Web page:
You have been hired as the newest member of our teaching team. In fewer than five minutes, how would you introduce yourself to a group of parents, students, and teachers from our school? The only thing you want to be sure to do is to indicate how your education, training, and work experiences have qualified you for your new role.
That question adds a new twist; it challenges candidates to address their qualifications to the parents, students, and their peers. Often, their passion for this career, as well as their ability to build rapport with others, is evident in their responses. I also get a chance to see how the candidate acts in an impromptu situation and how well he or she communicates under pressure." (Patricia Green)
If I were to visit your classroom and take a Polaroid photo, what would I see in that photo?
"I want to know what I would see if I was a fly on the wall in the candidate's classroom. I'm interested in 'seeing' whatever visual picture they want to paint for me. What I'm looking for is a sense of how they seat or group students, how they decorate their rooms, what is posted or hanging in the classroom, if there are learning centers or stations scattered around, if the room is bright and cheerful Basically, I am looking to see if their room is student-centered." (Tim Messick) (Jan Fortman)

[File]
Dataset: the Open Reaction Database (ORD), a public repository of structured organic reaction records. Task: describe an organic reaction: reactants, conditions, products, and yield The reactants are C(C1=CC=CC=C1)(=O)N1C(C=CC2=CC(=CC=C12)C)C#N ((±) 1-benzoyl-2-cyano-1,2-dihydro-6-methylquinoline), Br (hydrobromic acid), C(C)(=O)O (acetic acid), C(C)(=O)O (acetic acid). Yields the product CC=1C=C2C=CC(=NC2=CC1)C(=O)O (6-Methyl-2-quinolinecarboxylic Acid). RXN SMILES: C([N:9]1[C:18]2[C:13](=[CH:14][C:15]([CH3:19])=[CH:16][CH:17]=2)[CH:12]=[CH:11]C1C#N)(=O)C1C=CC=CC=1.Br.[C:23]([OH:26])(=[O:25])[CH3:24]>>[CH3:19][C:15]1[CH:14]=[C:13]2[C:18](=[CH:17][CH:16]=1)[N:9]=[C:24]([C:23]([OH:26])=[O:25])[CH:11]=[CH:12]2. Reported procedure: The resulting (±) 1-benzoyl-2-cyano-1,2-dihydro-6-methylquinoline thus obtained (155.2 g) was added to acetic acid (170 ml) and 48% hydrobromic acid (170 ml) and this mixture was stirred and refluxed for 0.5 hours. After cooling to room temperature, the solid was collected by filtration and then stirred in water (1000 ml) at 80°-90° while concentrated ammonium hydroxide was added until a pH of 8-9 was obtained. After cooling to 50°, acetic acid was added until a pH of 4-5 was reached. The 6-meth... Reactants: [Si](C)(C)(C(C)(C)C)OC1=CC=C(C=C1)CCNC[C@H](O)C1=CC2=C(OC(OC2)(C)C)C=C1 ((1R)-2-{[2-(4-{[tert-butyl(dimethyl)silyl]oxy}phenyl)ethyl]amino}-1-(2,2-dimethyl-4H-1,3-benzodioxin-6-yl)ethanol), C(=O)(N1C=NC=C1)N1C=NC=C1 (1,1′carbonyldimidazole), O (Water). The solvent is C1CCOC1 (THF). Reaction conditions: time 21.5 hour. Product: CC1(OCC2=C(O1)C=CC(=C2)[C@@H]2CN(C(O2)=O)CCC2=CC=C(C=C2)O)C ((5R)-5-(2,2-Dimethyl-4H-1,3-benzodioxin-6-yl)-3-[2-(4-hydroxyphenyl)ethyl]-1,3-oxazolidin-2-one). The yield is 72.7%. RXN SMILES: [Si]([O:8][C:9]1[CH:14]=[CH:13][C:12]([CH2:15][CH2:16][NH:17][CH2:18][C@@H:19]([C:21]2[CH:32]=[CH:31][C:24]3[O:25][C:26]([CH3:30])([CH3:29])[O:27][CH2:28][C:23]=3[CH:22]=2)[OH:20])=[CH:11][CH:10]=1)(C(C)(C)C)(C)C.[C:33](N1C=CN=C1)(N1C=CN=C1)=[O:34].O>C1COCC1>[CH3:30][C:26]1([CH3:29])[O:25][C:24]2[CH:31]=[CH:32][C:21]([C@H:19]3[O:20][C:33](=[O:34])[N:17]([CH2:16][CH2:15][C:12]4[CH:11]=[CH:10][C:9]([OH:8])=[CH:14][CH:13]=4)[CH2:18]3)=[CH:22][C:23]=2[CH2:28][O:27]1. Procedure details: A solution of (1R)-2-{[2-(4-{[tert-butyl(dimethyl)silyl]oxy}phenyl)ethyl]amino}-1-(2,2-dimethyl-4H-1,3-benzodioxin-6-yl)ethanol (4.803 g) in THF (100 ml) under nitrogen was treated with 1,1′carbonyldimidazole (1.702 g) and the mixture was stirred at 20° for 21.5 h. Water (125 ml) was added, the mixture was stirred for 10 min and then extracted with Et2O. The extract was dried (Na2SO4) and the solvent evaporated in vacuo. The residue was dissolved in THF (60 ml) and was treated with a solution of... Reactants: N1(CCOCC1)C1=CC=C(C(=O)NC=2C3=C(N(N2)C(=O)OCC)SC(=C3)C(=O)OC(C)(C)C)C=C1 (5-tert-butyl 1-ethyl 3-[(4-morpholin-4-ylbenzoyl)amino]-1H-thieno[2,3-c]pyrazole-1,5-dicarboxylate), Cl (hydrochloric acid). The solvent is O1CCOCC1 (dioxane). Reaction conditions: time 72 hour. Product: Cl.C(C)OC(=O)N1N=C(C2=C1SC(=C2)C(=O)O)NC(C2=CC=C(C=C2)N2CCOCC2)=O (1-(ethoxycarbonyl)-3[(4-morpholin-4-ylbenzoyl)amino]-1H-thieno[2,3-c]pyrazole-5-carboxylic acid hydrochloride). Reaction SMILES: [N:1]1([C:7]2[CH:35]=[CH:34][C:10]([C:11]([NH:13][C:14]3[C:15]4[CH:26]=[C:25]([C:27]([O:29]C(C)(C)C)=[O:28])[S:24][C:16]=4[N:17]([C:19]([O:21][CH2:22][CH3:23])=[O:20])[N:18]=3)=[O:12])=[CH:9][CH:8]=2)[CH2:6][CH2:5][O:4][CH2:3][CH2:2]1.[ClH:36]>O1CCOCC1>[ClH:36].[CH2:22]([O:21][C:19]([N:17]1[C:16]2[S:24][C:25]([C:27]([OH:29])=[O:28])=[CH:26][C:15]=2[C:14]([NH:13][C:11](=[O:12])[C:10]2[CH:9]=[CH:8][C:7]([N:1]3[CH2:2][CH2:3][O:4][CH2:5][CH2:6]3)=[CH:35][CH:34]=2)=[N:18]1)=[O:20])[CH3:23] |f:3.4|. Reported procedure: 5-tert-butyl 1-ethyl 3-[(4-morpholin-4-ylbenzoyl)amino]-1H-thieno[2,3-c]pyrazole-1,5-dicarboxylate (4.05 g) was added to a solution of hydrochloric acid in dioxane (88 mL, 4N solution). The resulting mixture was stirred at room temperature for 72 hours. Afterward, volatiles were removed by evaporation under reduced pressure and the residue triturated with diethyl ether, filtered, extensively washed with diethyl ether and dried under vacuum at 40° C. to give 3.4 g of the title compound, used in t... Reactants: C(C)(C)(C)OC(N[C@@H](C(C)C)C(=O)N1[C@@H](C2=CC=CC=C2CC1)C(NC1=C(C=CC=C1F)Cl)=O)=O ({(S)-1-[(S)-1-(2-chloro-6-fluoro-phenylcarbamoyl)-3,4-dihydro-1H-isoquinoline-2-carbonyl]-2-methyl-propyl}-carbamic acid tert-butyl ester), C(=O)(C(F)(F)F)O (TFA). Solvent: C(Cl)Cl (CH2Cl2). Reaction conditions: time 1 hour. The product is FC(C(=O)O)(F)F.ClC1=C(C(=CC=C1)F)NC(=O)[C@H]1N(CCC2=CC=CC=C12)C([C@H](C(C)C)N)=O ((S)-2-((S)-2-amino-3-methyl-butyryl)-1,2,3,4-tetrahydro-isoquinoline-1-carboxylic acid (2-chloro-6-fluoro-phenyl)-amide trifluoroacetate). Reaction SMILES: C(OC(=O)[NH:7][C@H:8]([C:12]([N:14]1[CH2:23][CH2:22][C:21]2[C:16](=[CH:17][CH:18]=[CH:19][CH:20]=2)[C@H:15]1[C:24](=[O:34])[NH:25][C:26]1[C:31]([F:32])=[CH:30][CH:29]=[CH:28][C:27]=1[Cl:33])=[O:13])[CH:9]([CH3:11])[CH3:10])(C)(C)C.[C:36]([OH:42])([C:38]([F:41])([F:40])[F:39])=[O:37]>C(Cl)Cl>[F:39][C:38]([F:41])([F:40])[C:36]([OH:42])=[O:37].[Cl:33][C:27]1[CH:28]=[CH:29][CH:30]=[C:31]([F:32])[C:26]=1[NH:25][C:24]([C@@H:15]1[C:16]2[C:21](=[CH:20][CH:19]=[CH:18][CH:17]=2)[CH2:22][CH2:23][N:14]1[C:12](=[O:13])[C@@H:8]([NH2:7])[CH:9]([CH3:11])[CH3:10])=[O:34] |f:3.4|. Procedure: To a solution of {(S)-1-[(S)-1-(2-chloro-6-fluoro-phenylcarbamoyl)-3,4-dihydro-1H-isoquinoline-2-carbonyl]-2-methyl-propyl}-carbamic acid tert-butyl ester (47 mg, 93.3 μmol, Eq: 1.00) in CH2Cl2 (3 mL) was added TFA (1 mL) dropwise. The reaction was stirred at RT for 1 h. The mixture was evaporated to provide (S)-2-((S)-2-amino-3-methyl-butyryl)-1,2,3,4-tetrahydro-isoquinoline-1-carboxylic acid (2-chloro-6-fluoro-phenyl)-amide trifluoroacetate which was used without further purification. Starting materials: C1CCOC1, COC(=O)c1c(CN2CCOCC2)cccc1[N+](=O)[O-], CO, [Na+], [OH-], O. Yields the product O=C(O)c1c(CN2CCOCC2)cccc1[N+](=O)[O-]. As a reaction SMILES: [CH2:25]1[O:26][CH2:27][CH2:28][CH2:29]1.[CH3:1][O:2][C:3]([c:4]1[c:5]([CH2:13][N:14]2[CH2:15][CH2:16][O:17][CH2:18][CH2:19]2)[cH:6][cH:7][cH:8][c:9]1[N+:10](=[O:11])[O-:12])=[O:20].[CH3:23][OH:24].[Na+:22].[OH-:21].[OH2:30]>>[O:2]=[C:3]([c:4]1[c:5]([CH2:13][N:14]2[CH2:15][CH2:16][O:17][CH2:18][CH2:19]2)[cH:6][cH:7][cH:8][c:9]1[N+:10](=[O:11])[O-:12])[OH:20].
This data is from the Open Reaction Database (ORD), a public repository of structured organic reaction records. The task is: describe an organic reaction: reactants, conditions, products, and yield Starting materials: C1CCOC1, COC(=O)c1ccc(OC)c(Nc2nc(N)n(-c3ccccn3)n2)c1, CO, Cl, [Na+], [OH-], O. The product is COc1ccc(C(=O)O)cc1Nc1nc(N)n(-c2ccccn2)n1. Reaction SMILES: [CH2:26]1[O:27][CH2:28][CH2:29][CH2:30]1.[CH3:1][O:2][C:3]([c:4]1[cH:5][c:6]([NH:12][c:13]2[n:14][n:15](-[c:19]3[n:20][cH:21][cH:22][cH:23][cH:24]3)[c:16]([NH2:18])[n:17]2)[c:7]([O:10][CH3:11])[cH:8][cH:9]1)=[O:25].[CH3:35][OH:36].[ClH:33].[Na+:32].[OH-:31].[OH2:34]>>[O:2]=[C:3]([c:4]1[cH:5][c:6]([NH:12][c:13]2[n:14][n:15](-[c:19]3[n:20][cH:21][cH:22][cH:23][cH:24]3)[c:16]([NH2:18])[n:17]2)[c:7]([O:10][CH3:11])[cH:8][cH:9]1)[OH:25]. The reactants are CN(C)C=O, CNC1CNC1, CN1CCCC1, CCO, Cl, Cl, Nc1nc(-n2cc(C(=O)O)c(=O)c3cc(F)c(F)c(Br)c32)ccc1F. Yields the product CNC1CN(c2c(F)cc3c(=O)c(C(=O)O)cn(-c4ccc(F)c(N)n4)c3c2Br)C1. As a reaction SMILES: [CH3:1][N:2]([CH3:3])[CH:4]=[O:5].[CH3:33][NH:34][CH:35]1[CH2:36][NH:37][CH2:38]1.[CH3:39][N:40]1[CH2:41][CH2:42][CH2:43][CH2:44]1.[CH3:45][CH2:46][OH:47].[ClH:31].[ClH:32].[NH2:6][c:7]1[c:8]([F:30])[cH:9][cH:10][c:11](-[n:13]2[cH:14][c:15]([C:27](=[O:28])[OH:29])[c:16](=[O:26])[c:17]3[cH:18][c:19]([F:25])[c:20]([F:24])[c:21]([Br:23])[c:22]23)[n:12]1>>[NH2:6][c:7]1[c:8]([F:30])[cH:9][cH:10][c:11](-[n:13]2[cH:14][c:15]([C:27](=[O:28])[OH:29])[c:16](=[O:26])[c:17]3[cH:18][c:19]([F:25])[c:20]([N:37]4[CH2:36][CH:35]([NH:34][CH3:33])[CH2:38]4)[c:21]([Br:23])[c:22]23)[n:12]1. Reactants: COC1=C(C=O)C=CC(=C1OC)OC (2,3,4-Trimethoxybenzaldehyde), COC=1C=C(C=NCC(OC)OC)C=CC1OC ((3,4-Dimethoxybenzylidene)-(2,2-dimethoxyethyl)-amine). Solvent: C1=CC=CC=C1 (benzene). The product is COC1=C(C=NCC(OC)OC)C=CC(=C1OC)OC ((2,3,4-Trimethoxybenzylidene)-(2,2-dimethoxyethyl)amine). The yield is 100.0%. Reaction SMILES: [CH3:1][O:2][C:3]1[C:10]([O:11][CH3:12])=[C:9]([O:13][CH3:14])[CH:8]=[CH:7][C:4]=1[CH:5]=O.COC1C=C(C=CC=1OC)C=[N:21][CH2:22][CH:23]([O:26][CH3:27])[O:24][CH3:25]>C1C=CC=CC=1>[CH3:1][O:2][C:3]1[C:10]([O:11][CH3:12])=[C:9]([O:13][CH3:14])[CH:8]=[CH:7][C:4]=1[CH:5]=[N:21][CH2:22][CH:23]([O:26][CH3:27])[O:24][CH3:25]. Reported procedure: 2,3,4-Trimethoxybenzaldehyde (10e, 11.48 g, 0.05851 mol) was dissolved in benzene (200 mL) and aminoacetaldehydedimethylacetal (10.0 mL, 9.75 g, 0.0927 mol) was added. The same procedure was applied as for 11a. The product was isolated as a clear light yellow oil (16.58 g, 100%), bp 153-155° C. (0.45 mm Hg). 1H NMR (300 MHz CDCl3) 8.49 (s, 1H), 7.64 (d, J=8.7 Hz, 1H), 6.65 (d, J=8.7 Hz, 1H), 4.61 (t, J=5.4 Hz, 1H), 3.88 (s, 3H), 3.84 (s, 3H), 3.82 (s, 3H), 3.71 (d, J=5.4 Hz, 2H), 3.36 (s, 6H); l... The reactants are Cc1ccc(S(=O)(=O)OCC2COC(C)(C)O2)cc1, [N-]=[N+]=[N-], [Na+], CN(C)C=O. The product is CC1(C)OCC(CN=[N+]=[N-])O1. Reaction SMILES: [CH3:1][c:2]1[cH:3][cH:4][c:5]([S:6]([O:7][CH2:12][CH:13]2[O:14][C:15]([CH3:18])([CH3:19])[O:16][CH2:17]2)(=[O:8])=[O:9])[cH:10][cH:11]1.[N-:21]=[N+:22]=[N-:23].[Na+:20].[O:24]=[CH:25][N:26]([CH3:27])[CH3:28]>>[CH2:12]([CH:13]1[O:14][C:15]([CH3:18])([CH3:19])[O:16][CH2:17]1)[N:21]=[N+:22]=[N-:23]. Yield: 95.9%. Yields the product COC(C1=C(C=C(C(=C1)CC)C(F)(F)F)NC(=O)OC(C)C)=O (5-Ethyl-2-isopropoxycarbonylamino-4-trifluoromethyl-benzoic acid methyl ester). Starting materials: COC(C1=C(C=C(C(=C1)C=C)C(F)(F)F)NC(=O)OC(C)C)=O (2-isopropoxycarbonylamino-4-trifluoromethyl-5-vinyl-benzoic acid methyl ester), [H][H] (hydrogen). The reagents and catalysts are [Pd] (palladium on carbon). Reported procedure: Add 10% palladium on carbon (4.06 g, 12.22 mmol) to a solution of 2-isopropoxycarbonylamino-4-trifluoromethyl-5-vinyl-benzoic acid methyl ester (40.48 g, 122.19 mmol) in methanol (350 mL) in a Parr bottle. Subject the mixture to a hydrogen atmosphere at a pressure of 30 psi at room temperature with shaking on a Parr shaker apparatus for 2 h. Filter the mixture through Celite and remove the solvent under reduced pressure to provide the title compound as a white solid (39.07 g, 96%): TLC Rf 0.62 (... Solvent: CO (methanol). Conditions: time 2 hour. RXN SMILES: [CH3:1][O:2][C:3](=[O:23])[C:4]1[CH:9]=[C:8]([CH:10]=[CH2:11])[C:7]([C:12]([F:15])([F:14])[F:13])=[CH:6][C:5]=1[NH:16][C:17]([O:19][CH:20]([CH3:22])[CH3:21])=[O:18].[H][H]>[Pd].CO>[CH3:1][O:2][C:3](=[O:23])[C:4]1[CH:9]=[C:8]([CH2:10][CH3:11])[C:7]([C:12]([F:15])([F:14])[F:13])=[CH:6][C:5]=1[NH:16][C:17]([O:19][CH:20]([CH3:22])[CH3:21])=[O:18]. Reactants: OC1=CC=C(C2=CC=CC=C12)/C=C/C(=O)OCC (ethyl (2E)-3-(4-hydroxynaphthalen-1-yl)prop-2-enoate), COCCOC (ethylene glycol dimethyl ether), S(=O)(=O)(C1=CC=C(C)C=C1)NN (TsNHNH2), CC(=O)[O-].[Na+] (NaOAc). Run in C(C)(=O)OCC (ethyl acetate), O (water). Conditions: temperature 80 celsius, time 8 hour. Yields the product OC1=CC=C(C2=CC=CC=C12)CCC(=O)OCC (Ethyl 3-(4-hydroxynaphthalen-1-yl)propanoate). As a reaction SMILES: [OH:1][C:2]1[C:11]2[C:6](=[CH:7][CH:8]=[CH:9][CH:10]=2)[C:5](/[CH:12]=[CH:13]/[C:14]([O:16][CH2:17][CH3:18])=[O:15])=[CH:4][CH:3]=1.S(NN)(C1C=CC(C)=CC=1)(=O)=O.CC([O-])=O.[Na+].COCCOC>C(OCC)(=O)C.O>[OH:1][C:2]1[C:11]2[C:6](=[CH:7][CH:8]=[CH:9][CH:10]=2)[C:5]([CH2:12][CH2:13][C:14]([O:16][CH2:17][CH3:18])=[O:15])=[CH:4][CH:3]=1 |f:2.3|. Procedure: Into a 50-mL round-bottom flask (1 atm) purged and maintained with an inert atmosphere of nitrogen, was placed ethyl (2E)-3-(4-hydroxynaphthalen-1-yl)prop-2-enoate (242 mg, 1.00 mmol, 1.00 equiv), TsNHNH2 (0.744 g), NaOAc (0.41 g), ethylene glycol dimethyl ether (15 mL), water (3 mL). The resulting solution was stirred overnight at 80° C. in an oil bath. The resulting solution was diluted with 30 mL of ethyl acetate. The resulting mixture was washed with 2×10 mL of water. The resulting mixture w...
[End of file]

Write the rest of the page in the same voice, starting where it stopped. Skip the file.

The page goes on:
What if your students don't "get it"? In other words, if a lesson is not working for all your students, do you have a plan for remediation? How do you carry out that plan?
"All good teachers are effective when the students 'get it.' I am looking for those teachers who have several alternate plans in mind when kids don't understand the material." (Chris Vail)
Tell me about a difficult circumstance you handled. What action did you take? What were the results?
This CAR approach -- an acronym for Circumstance, Action, Results -- is effective. How a person handled situations in the past is often a good indicator of how he or she will handle them in the future." (Brian Hazeltine)
If your greatest supporter was in the room with us today, what five words would he or she use to describe you as a person, a teacher, or a colleague?
"That question shows whether candidates can think on their feet -- and if they can truly sum up themselves using just five words. The question allows us to see if the person is self-confident and whether or not he or she is willing to share some depth in a single-word set of answers." (Patricia Green)
Take Five more to read this entire article from Education Worlds Principal Files series:
The Interview: Principals Share 30 Favorite Questions for Future Teachers
(Education World -- April 13, 2004)